According to court documents filed on Wednesday, a federal contract worker allegedly stole an FBI agent’s car from the bureau’s headquarters in Washington and attempted to gain entry to a restricted facility before being apprehended by authorities.
The suspect, identified as John C. Worrell III, was employed at FBI headquarters and reportedly drove the agent’s car out of the bureau’s garage using keys left inside the vehicle by the agent. Investigators noted that leaving keys in vehicles is a common practice due to limited parking, and Worrell possessed a contractor access badge.
Worrell is now facing charges of theft of government property and transportation of stolen property. His father, John Worrell Jr., stated that his son had been under significant personal stress recently and had no animosity towards the government or FBI, nor was he associated with any particular group. Worrell’s attorney, Jay Mykytiuk, indicated that he was still familiarizing himself with the details of the case and had no immediate comment.
Following the discovery of the missing car, FBI police reviewed surveillance footage, which showed the vehicle leaving the garage. Worrell reportedly drove the car to the FBI facility in Vienna, Virginia, where he presented the agent’s credentials and claimed to have a classified meeting. However, security personnel challenged him when he could not produce an access card.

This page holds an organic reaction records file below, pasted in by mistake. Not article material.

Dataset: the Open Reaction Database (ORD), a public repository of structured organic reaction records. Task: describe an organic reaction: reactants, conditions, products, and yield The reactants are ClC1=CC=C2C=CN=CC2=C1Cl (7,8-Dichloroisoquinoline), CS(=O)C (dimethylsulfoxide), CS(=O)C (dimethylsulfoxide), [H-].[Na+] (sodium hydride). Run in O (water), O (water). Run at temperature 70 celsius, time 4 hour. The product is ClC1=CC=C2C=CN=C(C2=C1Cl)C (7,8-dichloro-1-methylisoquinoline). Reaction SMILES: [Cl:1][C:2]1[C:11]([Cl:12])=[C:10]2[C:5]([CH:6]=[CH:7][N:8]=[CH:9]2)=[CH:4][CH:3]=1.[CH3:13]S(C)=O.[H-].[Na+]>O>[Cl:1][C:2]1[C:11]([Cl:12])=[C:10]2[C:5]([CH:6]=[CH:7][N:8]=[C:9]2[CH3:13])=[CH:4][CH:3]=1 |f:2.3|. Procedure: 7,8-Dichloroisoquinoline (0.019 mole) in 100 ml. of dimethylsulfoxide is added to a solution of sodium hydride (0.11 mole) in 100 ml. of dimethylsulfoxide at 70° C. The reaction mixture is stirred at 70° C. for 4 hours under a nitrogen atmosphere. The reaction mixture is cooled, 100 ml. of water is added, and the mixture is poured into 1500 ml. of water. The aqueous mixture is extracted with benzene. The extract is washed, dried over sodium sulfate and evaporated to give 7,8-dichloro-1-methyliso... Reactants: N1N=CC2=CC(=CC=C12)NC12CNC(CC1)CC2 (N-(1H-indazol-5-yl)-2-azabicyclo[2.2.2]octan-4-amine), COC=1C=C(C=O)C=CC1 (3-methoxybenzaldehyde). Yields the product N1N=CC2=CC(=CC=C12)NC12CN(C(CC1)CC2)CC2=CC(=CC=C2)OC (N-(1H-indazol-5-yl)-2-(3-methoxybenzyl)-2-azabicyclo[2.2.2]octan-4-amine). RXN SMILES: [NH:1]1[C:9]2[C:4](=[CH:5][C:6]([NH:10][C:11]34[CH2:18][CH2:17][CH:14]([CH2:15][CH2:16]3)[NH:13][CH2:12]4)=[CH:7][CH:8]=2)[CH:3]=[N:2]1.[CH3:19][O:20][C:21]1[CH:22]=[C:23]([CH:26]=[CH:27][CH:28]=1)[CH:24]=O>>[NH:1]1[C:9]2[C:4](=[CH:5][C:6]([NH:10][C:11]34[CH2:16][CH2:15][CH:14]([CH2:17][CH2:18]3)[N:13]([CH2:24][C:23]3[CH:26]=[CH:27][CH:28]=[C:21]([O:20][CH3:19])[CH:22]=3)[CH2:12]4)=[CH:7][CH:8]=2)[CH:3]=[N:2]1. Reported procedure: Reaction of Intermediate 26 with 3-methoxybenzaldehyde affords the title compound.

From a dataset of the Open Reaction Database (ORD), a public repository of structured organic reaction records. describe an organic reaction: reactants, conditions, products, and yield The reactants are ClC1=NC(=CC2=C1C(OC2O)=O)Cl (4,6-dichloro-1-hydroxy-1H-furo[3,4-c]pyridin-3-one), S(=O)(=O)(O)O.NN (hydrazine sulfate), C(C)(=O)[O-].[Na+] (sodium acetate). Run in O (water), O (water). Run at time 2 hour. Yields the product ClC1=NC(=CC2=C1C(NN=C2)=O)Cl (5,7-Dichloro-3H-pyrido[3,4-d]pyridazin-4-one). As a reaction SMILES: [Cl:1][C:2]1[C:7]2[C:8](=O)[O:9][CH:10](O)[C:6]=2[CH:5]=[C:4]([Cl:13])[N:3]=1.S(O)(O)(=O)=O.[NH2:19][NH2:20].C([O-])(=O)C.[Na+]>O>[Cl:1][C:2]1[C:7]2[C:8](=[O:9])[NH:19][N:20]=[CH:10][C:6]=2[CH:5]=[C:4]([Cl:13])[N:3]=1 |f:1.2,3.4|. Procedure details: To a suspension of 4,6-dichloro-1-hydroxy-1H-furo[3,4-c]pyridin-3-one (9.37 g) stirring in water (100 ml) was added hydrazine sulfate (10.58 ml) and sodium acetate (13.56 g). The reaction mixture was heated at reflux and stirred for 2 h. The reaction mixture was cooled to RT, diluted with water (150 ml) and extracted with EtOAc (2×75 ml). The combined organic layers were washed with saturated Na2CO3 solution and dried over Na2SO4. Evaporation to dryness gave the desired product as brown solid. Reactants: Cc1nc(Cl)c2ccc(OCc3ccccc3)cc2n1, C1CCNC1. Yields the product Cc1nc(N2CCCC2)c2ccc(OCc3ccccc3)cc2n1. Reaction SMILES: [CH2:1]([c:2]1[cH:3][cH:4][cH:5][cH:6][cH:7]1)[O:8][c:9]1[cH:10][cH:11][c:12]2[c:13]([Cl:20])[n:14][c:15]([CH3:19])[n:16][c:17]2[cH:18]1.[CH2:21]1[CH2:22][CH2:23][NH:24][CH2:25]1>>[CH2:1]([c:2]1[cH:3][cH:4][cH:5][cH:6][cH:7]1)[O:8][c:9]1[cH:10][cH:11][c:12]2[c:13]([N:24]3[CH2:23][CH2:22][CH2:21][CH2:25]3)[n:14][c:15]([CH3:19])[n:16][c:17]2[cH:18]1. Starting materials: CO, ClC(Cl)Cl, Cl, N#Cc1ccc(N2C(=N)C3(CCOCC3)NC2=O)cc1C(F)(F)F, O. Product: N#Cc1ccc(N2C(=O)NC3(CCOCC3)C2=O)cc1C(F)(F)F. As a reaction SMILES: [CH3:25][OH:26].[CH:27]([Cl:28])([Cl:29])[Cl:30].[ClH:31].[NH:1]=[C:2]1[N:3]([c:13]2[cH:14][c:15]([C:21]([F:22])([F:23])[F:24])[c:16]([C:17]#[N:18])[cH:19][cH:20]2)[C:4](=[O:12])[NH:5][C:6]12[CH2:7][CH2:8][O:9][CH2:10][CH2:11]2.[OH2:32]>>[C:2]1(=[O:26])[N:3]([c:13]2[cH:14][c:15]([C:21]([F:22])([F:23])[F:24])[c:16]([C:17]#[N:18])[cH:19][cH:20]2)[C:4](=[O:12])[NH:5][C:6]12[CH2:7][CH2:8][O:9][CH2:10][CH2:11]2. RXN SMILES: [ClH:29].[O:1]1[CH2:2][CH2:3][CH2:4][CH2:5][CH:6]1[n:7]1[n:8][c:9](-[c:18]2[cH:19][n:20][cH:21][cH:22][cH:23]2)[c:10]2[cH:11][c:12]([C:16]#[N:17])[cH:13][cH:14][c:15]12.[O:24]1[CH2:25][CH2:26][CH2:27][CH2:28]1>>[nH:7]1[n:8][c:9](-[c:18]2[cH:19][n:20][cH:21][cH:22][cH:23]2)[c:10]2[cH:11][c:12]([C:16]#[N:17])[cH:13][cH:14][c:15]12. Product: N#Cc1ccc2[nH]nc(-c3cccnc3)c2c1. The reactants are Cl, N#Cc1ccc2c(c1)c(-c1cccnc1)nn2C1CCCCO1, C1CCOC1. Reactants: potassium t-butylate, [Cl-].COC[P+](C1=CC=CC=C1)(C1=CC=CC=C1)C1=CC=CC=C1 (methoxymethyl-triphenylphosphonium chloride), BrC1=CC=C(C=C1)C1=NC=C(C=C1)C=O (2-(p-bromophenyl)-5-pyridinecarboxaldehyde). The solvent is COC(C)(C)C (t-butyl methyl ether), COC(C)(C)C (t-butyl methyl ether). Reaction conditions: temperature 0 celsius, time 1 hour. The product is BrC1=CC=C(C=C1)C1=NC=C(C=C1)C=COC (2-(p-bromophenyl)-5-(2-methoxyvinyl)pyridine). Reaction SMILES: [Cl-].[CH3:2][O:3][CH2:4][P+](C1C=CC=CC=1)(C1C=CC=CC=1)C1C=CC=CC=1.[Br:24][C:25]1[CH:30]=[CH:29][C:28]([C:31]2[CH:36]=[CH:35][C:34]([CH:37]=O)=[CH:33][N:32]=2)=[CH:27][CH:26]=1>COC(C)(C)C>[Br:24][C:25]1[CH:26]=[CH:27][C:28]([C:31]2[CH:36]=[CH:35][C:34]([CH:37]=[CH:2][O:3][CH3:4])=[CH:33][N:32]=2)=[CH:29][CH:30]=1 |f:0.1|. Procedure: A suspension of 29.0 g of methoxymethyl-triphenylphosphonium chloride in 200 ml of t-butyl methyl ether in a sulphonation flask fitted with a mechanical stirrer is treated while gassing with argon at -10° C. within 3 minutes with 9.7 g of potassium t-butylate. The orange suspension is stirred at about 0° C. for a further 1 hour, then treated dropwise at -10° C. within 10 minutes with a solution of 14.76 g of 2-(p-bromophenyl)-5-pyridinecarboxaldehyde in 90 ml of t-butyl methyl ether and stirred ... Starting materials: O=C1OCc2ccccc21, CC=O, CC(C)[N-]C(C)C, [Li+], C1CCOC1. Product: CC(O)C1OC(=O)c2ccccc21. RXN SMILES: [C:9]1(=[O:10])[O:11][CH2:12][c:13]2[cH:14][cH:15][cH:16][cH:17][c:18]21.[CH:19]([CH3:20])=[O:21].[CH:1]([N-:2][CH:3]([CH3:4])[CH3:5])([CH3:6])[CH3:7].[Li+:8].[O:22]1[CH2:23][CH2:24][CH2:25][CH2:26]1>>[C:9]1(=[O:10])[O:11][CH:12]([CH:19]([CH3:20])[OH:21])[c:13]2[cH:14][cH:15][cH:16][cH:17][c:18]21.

Upon his arrest, Worrell was found wearing the agent’s jacket and glasses. He admitted to taking the car from the FBI garage, and during a search of the vehicle, police discovered a handgun magazine belonging to the FBI agent in a fanny pack.
Worrell informed authorities that he believed he had been receiving coded messages indicating he was in danger and was attempting to reach a secure facility where he could feel safe. It was revealed that he had previously visited the Vienna site as part of his job working for an outside government contractor assigned to FBI headquarters.
This incident underscores the importance of security measures and vigilance within federal facilities.